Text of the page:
Universities exist to educate and to perform research—to pass down all the knowledge that we’ve accumulated to the next generation, while developing new knowledge in the process.
I’ve been studying the research and development system in this country for over 20 years, and what I’ve realized is that it’s doing extremely well with years of federal budget surpluses, significant reduction in the national debt, one of the strongest economies in the world, a strong dollar, and very high hopes for the future. We’ve just been through an enlightened decade of government support for research in the university environment through funding mechanisms such as the Canada Foundation for Innovation, the Millennium Scholarships, Canada Research Chairs, and support of indirect costs.
However, I still keep hearing that there is something fundamentally wrong with the university research system in Canada and that universities need to do more commercialization.
In the 20+ year history of Research In Motion, I’ve licensed only two technologies from universities. One was encryption technology and the other was a compression technology. In that same 20 years, I’ve hired over 5,000 students—co-op students, interns, undergrads, graduate students and post-docs. They have created the commercial success of our company. So, if you want to understand how commercialization happens, you need to look at the students who graduate from our universities and colleges each year.
Commercialization happens when we educate the next generation of students with the latest cutting-edge technology and the latest techniques and processes. We inspire them by having them study under and do projects with the very best researchers. Then, when the students graduate, they help build the industry and society of this country.
If you really want to understand commercialization, all you have to do is attend convocation at your local university. At the University of Waterloo we celebrate the passage of the next generation of students into the economy and society twice each year. Armed with cutting edge technology from around the world, the latest tools, the latest techniques and processes learned from working under the very best researchers, they graduate and go on to build the industry, institutions and society of our country. Now that is real commercialization.
But in order to have successful commercialization in Canada, we need to continue and even augment our investment in basic research. Why is it absolutely crucial that we have the best-funded research institutions right here in Canada? Most people think that it’s because we will get helpful discoveries 10, 20, or 30 years out. That’s true, but it is not the most important reason.
The number one reason to fund basic research well and with vision is to attract the very best researchers from around the world. Once here, they can prepare Canada’s next generations of graduates, masters, PhD’s and post-doctorates, including the finest foreign students. All else flows from this.
The researchers will bring to Canada both their research prowess and their standing and contacts in the international scientific community. And the students as graduates will commercialize everything they learn—whether discovered in Canada or discovered somewhere else. They will form the society of our future based on the education they’ve experienced. And, thankfully, some will stay at the university, become great researchers themselves, and perpetuate the virtuous cycle—ensuring that the sacred trust of knowledge transfer continues.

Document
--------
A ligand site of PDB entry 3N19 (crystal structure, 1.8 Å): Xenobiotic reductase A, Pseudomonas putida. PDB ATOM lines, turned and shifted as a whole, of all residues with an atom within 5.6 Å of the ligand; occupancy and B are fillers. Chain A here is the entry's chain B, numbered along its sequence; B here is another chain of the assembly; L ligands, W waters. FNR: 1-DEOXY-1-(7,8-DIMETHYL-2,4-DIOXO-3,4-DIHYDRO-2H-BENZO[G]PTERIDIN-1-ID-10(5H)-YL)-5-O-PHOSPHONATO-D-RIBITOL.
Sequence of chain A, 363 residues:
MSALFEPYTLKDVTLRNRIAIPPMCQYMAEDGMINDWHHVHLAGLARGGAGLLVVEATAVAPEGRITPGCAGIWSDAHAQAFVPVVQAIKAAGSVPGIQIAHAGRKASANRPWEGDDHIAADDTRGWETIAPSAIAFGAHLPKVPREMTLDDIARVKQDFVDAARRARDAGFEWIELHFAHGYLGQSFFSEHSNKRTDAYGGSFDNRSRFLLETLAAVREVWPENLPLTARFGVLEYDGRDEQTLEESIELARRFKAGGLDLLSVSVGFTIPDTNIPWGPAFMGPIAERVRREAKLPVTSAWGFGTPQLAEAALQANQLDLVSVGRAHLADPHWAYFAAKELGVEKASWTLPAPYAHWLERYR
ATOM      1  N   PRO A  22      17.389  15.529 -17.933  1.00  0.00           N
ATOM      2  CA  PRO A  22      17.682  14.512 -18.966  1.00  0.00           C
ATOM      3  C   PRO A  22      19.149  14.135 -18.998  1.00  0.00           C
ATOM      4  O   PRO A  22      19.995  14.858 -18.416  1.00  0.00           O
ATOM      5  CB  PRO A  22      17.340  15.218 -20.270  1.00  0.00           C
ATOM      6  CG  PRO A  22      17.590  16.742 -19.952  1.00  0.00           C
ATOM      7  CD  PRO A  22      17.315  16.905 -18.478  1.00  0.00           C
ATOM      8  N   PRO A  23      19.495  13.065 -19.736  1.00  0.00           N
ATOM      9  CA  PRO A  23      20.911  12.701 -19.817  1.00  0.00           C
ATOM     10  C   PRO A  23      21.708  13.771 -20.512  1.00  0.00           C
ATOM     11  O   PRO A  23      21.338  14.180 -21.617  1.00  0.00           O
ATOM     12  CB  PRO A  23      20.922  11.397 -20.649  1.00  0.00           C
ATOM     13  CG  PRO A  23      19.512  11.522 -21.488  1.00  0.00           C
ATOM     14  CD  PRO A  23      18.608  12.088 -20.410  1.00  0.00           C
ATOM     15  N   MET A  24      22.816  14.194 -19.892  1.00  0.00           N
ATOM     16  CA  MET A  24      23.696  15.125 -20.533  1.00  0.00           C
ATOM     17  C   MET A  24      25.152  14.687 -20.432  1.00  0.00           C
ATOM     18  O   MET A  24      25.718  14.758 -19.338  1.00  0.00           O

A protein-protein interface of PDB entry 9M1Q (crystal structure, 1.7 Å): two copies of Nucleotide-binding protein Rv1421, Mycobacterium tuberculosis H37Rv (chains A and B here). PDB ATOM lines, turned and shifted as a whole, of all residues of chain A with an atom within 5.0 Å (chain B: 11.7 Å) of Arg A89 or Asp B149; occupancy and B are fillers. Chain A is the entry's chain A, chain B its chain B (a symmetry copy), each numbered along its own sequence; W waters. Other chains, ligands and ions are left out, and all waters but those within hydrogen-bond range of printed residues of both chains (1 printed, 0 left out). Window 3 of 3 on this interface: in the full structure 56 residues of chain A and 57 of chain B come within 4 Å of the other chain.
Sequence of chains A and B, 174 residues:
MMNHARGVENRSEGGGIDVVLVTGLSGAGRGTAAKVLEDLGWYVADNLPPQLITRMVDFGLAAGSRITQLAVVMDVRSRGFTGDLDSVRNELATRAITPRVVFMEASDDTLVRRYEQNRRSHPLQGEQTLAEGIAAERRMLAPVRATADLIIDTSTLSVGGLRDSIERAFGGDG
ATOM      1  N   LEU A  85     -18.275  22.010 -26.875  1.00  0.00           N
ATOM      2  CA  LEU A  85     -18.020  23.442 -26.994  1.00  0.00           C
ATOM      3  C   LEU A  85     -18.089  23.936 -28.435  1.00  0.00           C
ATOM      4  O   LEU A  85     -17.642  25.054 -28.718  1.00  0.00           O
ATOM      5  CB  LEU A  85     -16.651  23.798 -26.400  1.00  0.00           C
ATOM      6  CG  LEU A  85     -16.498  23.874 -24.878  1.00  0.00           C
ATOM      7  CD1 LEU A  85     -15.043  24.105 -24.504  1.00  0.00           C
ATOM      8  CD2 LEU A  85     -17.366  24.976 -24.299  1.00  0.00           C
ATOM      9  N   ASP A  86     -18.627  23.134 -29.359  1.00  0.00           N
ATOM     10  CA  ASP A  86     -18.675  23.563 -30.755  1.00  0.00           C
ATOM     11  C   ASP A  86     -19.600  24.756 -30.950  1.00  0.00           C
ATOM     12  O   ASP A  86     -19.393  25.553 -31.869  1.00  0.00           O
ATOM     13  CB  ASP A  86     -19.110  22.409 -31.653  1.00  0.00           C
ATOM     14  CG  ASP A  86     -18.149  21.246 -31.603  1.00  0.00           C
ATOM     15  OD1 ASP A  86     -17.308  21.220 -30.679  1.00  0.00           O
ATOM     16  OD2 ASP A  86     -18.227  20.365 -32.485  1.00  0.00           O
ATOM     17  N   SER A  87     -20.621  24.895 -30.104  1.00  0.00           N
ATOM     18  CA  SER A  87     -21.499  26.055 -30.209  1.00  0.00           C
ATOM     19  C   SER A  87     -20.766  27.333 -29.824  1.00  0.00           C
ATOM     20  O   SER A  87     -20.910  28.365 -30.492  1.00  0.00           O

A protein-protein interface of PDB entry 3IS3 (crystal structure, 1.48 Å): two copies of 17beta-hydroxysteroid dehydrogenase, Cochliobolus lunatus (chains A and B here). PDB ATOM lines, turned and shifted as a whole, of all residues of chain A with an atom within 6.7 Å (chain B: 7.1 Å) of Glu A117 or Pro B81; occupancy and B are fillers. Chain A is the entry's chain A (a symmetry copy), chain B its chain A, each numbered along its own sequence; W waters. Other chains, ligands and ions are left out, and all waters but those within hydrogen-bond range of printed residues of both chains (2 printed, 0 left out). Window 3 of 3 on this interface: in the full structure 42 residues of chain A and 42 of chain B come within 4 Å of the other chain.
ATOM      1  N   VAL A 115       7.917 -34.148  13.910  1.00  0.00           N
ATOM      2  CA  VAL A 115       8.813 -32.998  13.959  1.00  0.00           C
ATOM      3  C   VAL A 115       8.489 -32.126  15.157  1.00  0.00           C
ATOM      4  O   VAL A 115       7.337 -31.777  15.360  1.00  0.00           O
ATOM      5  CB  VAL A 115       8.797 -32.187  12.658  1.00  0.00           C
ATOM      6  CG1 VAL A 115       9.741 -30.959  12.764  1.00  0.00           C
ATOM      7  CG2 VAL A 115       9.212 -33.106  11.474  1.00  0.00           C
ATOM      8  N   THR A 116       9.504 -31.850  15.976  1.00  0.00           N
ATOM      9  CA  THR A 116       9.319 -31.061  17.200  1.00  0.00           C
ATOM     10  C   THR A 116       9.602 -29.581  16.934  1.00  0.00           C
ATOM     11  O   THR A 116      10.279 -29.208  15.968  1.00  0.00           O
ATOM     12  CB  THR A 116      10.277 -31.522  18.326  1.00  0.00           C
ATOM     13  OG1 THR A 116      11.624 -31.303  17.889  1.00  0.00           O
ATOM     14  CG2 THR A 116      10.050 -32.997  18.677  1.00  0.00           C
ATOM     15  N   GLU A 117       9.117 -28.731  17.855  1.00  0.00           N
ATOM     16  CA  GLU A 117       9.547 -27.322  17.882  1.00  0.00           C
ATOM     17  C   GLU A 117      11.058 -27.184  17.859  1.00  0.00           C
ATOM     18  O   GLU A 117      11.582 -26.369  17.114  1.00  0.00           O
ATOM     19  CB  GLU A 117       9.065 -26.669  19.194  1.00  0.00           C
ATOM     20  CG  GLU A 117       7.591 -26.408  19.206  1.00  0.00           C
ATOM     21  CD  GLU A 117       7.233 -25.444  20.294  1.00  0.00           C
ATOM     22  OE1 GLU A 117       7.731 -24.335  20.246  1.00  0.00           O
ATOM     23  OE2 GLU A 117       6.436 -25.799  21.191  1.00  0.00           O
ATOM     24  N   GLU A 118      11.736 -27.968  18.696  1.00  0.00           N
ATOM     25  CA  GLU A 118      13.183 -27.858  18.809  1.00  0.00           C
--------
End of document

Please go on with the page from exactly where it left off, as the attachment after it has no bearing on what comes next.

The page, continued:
I believe so much in this model that I’ve picked an area of research I believe is fertile for Canada—quantum information theory and quantum computing—and have invested heavily in it. It’s a fresh, green valley just waiting for us to claim. I have put $150 million so far into the Perimeter Institute for Theoretical Physics and the Institute for Quantum Computing at the University of Waterloo.
As Canadians we enjoy a great reputation and great fundamentals right now—a strong economy and dollar, shrinking debt, and a multicultural and tolerant society with open borders. We’re attracting the best and brightest to our universities as students and scholars. As long as we invest in research and focused clusters across Canada, and keep investing in our universities in general, our students will do the rest of the work.
What worries me is that if we misunderstand the virtuous cycle and kick it askew even a little bit, we could make a costly mistake. If we tell our researchers that we’re going to reward their efforts by counting the number of patents they register, we will create a nightmare of secrecy and closed-mindedness.
Let’s think hard about the way that we account for our tax dollars being spent at universities. Let’s always bear in mind the great value of university education and the virtuous cycle of basic research led by top researchers.
Mike Lazaridis is the Founder, President & Co-CEO of Research In Motion; he is also Chancellor at the University of Waterloo.
The views and ideas expressed in this column do not necessarily reflect those of the Canada Foundation for Innovation or its Board Directors and Members.